Michelin North America Inc. discontinued its nearly 3-year-old Maximum Value Policy (MVP) pricing program for the BFGoodrich Radial All-Terrain T/AKO light truck tire, effective Feb. 1.
The highly publicized MVP program established minimum pricing for the tire and its predecessor, the All-Terrain T/A, to prevent dealers from selling the product below cost and to restore profit margins. Michelin is ending the program because ``it worked,'' a company spokeswoman said.
``(MVP) did what we wanted it to do, which was put the value of the product in line with the price of the product. That's happened, and now we can move on,'' she said.
Under the policy, Michelin pledged to cease supplying the All-Terrain T/AKO line to any dealership that sold or advertised the tire below the minimum price or sold the tire to entities other than retail consumers. Michelin also promised to audit the sales records of any dealership it suspected was not abiding by the MVP program, though the spokeswoman said most dealers kept the policy's pricing standards. She declined to disclose if any retailers were penalized for breaking the policy, citing that it was proprietary sales information.
The spokeswoman also said the company believes the pricing points established by the program will hold after it ends as both dealers and consumers have realized the value of the product in the past few years.
But some Michelin dealers contacted by Tire Business were not happy with the tire maker's decision. Russell Miller, co-owner of Wayne's Tire Inc. in Santa Maria, Calif., said he's already cut back on his inventory of T/AKOs by 60 percent in anticipation of mass merchandisers Wal-Mart Stores Inc. and Costco Inc. offering the product below cost.
``That tire's been used for years as a loss-leader,'' Mr. Miller claimed. ``It'll be used again as a loss-leader.''
Mr. Miller said the MVP program has worked in protecting the dealer network, but it was a difficult one for Michelin to administer. Echoing that sentiment, John Boyle, president of Lyndhurst, N.J.-based ETD Discount Tire Centers, said the MVP program was ``slightly cumbersome'' for a distributor because of the paperwork involved, but noted that every dealer made money because of MVP.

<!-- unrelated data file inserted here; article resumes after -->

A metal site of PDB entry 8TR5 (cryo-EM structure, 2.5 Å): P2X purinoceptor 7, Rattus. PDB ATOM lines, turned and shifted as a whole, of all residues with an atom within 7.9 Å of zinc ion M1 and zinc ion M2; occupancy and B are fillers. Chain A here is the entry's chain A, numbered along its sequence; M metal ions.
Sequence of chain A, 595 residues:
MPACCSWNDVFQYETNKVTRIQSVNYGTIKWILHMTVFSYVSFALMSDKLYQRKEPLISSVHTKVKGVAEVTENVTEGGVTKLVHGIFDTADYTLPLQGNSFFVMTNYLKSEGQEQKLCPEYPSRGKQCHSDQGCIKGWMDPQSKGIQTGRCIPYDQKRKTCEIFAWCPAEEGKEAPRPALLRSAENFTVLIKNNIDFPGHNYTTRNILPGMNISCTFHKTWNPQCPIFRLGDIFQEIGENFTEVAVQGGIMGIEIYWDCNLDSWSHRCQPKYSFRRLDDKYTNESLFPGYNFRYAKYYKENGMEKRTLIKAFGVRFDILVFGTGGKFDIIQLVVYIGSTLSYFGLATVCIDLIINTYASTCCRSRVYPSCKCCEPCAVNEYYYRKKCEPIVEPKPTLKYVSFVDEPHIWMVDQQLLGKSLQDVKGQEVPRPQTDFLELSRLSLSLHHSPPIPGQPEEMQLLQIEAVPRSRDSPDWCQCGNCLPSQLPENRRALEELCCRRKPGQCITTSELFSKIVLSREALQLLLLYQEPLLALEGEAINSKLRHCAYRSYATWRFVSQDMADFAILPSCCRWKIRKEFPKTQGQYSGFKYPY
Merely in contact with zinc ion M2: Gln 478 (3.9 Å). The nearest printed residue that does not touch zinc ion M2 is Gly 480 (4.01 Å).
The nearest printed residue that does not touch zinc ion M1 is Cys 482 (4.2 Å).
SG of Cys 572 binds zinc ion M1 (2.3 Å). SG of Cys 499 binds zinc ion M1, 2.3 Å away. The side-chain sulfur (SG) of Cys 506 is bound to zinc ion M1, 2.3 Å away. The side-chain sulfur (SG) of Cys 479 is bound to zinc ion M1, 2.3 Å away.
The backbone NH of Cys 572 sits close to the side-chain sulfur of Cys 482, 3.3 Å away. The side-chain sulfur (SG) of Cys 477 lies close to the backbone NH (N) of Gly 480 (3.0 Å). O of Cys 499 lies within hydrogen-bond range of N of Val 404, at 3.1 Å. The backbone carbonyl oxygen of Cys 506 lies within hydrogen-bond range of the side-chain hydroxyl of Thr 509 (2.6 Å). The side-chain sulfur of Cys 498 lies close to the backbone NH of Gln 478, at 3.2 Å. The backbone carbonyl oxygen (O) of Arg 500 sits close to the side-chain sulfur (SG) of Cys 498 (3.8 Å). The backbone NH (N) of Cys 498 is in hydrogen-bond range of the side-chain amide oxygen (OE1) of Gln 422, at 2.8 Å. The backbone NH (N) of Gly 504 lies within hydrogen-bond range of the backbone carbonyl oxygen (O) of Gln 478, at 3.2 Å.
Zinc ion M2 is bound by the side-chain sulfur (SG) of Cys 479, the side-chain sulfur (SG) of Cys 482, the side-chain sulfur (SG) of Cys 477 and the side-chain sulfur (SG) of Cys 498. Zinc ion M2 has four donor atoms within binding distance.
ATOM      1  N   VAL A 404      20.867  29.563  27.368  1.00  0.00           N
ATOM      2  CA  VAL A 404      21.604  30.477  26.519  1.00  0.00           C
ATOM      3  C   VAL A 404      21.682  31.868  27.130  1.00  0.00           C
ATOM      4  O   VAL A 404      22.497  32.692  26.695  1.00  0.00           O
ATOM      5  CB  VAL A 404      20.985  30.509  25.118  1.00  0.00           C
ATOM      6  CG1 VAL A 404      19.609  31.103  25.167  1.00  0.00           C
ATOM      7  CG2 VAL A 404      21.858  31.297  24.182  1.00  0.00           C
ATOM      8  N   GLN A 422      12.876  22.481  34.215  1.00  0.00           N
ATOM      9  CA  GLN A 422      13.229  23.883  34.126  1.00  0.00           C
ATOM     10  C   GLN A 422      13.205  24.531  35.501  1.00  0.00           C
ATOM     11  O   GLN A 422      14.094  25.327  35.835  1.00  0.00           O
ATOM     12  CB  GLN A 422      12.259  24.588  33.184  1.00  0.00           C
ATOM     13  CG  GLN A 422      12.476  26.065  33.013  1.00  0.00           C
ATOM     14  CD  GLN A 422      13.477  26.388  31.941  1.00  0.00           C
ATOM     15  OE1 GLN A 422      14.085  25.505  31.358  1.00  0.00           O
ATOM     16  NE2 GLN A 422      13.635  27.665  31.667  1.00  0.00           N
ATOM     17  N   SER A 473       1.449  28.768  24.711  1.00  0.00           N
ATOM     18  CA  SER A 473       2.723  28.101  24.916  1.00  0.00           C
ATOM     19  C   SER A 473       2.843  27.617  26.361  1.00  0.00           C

``Our only fear is that (pricing) might deteriorate,'' Mr. Boyle said. ``Time will tell. I hope the integrity of the pricing continues, but time will tell.''
Larry Lesieur, president of Maynard & Lesieur in Nashua, N.H., said MVP's end is not a victory for him but for the price clubs. He said he doesn't believe, as Michelin does, that the current price points will stick in the marketplace.
``Ultimately, you can be sure that the prices are probably going to go down in the clubs,'' Mr. Lesieur said. ``The clubs aren't going to be able to sell them if they sell them at the same price as a full-service dealer.''
Speculating on why Michelin is dropping the program, Mr. Lesieur said MVP must have been expensive for Michelin to maintain, as it was integrated within the company's customer service department last year. He said he also believes that last year's multi-million-dollar pricing discrimination lawsuit brought against Michelin by Atlanta's DeKalb Tire Co. also shook up the tire maker.
``I think Michelin got scared because I'm guessing that one of two things happened: Either someone threatened to sue them over all this (MVP) or they just got so much flak from the clubs and Sears that they finally backed down and said `Ok, we'll get rid of it.'
``I'm sure somebody pressured them, because as far as I'm concerned, the (dealers) like myself were satisfied with it. It was giving us a decent gross profit,'' Mr. Lesieur said.
Shortly before the DeKalb Tire matter was to go to trial, Michelin settled the suit for undisclosed terms and bought the dealership.
Mr. Lesieur also noted that Michelin had sent an agent from a large accounting firm to audit his business thoroughly back in September or October. That doesn't make sense, he said, if the company knew it would soon discontinue the MVP program. He said that visit caused him to believe that a faction within Michelin may have wanted to keep the MVP program.
When asked about the risk of warehouse clubs selling the All-Terrain T/AKO below price, the Michelin spokeswoman said: ``We'll have to see what happens. We obviously wouldn't (end MVP) if we didn't think it had a very, very high chance of success.''
The tire maker does reserve the right to reinstate the program if it becomes necessary, she said, ``but that's not the plan. The plan is for (MVP) to go away."